Sherry, who likes her heroines strong, devious, and powerful, and who loves men secure enough to properly appreciate such a woman

  8. Jane
    Jun 19, 2007 @ 07:44:13

    You say tomato, I say tohmato. Kidding. I see the post was rife with errors. It’s what I get for late night blogging.

    Rosario – LOS is not an action adventure romance and so strong heroines can be found in non action adventure romances. The problem is that they are hard to find. Too often there is the strident heroine (a ball busting bitch) or the physically or magically powerful heroine, but the steady and smart heroine who isn’t afraid of her womanhood? Or who actually knows she has a womanhood? Much more difficult to locate. Is this a reflection of authors or readers? I can’t really tell. Maybe its a sick symbiotic reflection.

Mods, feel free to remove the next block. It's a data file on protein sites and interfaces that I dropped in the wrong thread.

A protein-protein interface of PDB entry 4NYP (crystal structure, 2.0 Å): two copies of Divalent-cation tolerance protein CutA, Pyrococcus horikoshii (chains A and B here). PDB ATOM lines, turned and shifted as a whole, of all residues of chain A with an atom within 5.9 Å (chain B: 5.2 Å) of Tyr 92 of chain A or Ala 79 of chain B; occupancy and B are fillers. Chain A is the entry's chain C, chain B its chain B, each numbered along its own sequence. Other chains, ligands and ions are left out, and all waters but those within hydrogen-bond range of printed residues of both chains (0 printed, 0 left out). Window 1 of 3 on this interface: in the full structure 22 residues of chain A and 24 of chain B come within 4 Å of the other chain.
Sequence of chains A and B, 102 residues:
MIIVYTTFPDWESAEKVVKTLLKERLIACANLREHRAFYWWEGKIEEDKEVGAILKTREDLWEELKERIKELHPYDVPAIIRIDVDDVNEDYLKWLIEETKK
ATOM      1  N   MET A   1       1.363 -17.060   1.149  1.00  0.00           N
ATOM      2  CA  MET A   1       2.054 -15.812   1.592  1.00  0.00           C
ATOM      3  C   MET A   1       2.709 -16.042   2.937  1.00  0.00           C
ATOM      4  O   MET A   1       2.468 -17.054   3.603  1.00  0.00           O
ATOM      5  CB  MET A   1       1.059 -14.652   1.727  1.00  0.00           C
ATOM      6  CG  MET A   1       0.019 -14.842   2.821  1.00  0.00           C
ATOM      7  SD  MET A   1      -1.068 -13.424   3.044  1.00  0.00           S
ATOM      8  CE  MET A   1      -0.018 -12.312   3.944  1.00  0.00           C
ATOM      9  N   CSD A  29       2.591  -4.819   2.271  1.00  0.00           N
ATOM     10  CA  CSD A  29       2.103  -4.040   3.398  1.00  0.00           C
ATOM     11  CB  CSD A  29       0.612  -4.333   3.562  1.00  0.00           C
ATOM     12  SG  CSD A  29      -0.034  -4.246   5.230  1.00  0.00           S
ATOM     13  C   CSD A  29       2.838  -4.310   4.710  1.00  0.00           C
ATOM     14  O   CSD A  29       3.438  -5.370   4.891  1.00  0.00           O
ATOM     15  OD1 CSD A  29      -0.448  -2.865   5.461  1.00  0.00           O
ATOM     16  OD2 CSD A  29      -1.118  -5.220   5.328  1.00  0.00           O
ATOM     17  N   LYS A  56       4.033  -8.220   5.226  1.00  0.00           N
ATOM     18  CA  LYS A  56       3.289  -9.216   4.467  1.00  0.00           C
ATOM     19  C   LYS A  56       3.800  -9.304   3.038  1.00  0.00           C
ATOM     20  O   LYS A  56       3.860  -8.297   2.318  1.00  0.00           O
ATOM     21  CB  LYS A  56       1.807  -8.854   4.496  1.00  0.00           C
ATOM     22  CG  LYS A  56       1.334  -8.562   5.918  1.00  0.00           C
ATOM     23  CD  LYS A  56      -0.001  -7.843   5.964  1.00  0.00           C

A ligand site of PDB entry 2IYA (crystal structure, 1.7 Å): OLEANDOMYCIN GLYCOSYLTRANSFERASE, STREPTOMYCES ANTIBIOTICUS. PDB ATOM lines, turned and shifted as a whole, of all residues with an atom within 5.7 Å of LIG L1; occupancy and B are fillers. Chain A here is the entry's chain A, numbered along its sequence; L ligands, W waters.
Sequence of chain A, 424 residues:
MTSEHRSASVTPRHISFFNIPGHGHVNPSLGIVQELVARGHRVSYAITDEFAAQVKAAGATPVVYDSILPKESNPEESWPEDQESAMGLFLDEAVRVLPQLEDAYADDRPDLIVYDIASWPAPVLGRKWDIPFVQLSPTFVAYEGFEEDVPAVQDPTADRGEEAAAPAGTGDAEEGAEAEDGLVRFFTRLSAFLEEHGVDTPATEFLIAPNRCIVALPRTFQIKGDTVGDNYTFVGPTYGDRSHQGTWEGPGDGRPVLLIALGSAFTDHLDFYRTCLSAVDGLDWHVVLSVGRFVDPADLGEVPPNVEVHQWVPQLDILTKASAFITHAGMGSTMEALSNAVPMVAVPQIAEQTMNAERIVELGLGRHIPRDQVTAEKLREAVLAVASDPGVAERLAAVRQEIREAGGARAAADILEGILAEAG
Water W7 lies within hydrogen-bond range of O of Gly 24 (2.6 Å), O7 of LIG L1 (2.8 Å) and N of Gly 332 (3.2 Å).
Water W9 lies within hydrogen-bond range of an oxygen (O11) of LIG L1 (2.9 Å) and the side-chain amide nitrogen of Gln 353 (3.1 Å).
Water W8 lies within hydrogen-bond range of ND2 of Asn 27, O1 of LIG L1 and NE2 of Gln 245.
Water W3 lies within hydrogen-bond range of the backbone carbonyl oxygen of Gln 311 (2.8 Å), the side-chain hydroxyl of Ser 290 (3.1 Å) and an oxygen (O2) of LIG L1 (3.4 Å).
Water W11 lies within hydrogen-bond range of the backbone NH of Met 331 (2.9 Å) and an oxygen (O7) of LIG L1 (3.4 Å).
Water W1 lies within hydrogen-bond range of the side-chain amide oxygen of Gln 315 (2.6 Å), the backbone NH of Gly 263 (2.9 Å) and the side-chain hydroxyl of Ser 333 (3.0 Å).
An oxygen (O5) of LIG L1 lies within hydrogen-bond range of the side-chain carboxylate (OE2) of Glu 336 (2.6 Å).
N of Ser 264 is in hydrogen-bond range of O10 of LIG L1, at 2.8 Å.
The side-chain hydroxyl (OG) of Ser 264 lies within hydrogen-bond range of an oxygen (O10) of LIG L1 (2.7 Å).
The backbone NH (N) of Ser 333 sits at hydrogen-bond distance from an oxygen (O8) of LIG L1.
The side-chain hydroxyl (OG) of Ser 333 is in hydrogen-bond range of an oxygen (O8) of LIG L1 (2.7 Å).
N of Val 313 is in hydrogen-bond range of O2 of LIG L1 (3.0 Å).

9. Wendy
    Jun 19, 2007 @ 09:22:23

    Amen sister. Every time I see some discussion on whether or not the “Alpha hero” is “dead” I scream some variation of this tune to a brick wall. Alpha heroes have never been a problem. We readers love Alphas. But for the love of all that is holy – pair him up with a heroine we BELIEVE he could fall in love with. So often he’s stuck with the bubblehead who lacks any sort of clue. And unless the guy has some sort of rescue fetish – I just have a hard time believing he’d be attracted to that.

    My main beef with the Bombshell line was that Strong Heroine = Action Adventure. I like action as much as the next girl, but for me a woman doesn’t have to be a weapons expert in order to be strong. There are examples of strong women all around us in the world – women who lead with a quiet strength and conviction that is terribly attractive. Why this isn’t easily translating to fiction is the mystery….

  10. Ellie M.
    Jun 19, 2007 @ 09:52:13

    Re: the placeholder theory.